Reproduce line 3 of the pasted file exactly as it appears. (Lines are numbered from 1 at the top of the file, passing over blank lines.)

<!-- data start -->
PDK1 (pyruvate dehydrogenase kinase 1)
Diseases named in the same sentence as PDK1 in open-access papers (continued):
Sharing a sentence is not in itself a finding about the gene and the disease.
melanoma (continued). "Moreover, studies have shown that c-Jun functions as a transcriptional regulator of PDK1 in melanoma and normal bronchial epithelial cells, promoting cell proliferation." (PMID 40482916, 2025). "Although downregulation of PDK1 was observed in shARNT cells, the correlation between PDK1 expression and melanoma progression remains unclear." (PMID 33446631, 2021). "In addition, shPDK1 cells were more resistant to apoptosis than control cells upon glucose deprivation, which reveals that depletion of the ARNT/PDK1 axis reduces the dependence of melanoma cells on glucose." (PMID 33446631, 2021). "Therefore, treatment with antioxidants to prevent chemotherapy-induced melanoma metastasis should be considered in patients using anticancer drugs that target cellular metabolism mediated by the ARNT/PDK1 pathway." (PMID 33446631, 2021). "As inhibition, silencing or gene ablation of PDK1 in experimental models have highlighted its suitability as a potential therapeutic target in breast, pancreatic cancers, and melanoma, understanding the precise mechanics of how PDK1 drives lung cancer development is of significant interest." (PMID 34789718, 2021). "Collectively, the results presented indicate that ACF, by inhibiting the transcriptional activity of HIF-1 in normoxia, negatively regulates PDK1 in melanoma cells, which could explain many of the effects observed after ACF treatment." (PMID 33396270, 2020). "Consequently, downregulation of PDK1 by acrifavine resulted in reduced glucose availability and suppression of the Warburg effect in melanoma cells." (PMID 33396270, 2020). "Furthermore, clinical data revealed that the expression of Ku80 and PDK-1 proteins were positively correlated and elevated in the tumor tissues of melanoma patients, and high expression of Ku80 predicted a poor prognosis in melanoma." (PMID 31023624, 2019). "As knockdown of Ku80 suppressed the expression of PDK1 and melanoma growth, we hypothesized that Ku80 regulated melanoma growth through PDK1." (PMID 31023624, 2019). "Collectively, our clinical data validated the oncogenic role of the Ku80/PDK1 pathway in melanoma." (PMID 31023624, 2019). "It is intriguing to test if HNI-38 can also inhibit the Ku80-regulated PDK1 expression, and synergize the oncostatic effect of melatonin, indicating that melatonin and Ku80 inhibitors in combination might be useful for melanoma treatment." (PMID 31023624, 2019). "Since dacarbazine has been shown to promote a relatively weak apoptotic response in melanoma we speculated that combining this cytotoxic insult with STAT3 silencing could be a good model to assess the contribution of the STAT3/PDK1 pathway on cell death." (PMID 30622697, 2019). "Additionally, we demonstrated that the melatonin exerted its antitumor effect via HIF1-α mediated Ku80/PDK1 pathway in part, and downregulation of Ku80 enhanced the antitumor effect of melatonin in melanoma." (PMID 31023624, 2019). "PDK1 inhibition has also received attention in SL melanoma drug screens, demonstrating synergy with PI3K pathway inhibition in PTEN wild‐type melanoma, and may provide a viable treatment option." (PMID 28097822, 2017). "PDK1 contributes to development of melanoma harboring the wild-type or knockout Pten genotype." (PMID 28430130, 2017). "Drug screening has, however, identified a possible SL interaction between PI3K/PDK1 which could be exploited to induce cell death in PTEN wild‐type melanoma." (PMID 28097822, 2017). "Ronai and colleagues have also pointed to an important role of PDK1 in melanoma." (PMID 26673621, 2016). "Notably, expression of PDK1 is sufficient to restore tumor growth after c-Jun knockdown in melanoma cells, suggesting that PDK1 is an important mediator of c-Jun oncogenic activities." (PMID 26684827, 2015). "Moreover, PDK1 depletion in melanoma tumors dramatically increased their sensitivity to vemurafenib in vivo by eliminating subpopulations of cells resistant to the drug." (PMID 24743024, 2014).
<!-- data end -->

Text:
Sharing a sentence is not in itself a finding about the gene and the disease.